Cloudera's CEO and Intel's GM of datacenter software explain what Intel's $740m investment in Cloudera means for the future of the big-data analytics platform.
The chipmaker is hoping Cloudera will generate similar momentum in the field of big-data analytics, and in doing so open new avenues for growth in a stagnant enterprise IT market. To this end Intel has invested $740m in Cloudera, giving it an 18 percent stake in the company.
Cloudera builds and supports tools to run on top of Apache Hadoop, the open-source software framework that allows data to be processed by clusters of commodity hardware for data warehousing and big-data analytics.
Cloudera's distribution of Hadoop (CDH) and its subscription offering, Cloudera Enterprise, include various integrated tools to help businesses store and analyse data in Hadoop clusters, offering improved security and availability. Cloudera provides software to support real-time SQL and search-engine queries, machine learning, security, and stream and batch data processing, as well as to manage Hadoop clusters.
The firm is one of several competing to offer the Hadoop distribution of choice for businesses. Each of the companies behind major Hadoop distributions - Hortonworks, IBM, MapR and Pivotal - provides different tools to manage, secure and exploit data stored on Hadoop clusters. But usage figures indicate that Cloudera's distribution is the most popular.
Intel had released its own distribution of Hadoop but this will now be withdrawn. Intel engineers will instead work on Cloudera's distro, which will be enhanced with features from Intel's platform.
While analysts estimate that Cloudera's paying user base may be tiny at present - about 350-strong and growing at about 50 new customers per quarter - Intel said it is buying into future potential.
"It's not really a technology play but it really is about overall business value. If you look at Intel's datacentre business over the past few years, the cloud service provider segment, the telecommunications and even the high-performance computing segments have all grown quite handsomely. But the enterprise segment has been a little bit stagnant," Boyd Davis, general manager of Intel's datacentre software division, said.
"What you see with big data is a different phenomenon occurring. It's injecting more investment into the IT world because there's such huge business value that gets derived from it, and that's the way I expect to see dramatic growth in our business."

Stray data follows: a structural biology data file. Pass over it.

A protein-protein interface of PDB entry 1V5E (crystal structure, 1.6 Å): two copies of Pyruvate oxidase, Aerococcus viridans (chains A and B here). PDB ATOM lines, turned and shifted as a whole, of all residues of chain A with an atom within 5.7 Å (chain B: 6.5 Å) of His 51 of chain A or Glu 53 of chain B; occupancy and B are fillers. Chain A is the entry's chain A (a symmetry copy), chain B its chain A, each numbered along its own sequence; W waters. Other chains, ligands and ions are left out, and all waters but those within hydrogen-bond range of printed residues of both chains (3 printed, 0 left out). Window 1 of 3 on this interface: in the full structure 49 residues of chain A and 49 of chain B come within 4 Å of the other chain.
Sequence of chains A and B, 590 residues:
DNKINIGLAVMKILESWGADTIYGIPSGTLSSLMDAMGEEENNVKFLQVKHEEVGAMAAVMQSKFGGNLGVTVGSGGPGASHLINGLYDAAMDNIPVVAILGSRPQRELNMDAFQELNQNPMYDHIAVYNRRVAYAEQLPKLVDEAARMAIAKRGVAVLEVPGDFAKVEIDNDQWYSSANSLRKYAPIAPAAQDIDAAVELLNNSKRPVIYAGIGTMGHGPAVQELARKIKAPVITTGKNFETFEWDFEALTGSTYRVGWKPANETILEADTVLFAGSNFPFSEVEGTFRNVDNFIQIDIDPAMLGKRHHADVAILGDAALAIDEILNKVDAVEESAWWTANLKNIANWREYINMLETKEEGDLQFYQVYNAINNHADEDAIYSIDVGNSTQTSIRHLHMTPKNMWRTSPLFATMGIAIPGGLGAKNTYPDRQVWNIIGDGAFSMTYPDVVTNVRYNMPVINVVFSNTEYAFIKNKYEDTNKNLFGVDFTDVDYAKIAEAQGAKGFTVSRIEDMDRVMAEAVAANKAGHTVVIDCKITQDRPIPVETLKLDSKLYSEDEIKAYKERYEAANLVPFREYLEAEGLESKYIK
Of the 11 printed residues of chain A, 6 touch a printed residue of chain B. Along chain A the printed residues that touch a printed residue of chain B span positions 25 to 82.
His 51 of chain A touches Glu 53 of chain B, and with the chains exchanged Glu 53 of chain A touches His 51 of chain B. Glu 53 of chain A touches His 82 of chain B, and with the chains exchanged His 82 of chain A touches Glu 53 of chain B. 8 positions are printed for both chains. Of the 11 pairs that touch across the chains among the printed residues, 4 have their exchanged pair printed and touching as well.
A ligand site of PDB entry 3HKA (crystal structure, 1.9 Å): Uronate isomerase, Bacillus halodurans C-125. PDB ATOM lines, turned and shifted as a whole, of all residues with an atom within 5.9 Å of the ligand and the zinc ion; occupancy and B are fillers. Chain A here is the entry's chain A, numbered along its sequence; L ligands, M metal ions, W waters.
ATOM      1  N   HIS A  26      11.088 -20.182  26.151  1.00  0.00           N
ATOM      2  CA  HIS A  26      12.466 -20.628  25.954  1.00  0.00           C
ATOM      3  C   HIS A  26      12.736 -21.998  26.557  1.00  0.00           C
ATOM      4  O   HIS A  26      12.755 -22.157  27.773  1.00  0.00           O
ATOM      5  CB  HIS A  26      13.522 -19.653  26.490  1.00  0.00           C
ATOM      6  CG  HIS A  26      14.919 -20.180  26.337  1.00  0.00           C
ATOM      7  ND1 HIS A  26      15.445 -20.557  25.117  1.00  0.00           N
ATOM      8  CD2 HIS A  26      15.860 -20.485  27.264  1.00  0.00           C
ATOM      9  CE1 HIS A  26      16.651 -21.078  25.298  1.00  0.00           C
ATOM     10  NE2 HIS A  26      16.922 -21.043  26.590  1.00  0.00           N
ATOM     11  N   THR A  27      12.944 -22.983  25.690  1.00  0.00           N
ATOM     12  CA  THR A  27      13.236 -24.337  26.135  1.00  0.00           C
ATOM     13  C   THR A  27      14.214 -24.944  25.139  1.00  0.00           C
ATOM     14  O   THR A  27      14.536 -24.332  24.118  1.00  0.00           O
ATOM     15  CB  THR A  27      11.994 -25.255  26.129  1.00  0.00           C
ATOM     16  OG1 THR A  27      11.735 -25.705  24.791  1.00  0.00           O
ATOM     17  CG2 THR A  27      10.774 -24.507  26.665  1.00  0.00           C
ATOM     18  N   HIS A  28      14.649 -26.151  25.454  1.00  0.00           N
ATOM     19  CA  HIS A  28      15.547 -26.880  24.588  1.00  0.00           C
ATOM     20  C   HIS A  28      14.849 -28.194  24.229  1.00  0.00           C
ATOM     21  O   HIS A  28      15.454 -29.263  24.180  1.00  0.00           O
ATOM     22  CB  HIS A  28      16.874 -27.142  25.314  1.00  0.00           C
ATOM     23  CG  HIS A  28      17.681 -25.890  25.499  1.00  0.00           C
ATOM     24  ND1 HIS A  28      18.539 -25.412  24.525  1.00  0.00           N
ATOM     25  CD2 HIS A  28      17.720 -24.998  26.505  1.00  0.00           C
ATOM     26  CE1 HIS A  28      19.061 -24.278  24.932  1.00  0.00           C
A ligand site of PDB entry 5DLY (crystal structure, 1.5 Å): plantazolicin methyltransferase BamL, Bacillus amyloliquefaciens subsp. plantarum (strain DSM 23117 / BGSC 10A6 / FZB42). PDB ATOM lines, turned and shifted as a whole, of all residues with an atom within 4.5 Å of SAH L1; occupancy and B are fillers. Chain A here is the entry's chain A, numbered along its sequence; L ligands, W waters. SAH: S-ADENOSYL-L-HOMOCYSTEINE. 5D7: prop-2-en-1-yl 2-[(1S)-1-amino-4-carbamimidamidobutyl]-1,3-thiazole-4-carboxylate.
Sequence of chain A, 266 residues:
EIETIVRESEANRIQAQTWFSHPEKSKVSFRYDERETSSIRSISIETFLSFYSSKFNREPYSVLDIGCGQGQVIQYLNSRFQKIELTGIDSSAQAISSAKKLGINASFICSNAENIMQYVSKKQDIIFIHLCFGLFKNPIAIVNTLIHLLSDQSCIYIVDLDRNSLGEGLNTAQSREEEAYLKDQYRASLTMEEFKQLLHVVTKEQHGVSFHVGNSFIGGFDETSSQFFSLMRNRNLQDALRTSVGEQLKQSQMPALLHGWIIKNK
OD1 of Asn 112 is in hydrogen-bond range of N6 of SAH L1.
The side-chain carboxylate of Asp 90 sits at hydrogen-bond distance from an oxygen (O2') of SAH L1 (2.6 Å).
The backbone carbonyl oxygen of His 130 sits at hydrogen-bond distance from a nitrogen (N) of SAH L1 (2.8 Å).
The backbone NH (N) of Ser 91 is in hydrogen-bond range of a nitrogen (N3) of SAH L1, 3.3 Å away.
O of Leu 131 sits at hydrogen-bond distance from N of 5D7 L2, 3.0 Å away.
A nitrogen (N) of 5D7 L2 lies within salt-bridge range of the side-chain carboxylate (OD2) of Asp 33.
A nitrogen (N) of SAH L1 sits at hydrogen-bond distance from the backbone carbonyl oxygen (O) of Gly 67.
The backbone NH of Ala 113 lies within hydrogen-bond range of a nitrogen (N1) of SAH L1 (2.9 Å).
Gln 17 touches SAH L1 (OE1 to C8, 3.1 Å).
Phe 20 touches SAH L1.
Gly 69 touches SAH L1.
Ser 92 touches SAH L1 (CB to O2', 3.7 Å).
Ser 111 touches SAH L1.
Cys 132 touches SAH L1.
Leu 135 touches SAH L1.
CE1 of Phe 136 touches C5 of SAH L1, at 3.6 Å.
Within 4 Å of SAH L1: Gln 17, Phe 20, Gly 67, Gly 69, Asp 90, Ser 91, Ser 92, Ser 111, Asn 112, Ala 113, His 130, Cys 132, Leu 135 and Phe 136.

But why did Intel decide against exploiting that growth with its own Hadoop distribution and instead chose to back Cloudera?
Davis said Intel wanted to boost Cloudera's already strong standing in the Hadoop market and reassure companies unsure which distribution to deploy that Cloudera will be a good long-term investment.
"The Hadoop ecosystem is still relatively nascent, when you compare it with the $100bn data-management market, and it's really important for us to take the risk out for customers," he said.
"Enterprises like to know this is the right path, so they don't have to sit on the sidelines and wait to see how the market plays out. That was important for us as well because we want to see this market grow."
Intel's is now Cloudera's largest strategic investor, defined by Cloudera as investors where there is "alignment between corporate initiatives".
The $740m investment by Intel was preceded by a cash injection of $160m into Cloudera by a variety of firms, including Google's investment arm. About 60 percent of the combined $900m investment will end up in Cloudera's pockets, according to Cloudera CEO Tom Reilly, as some of the money will go to existing investors in Cloudera.
"We've raised more than half a billion dollars that goes into Cloudera," Reilly said.
Initially, Cloudera will use the funding to help organisations move from Intel's Hadoop distribution to its own.
"We're hiring up engineers on our side to interface and integrate with Intel's engineering team, so we have the staff to support the partnership on the technical side of things," Reilly said.
"We're going to be transitioning all Intel customers to our new distribution, which combines the best of our distributions."
Reilly sees the partnership with Intel as a springboard to accelerate its ambitions for global expansion.
"Intel has a tremendous presence in China and India. The next thing we're going to do is to staff up and build up resources in those geographies to support the customers and continue to grow those big markets."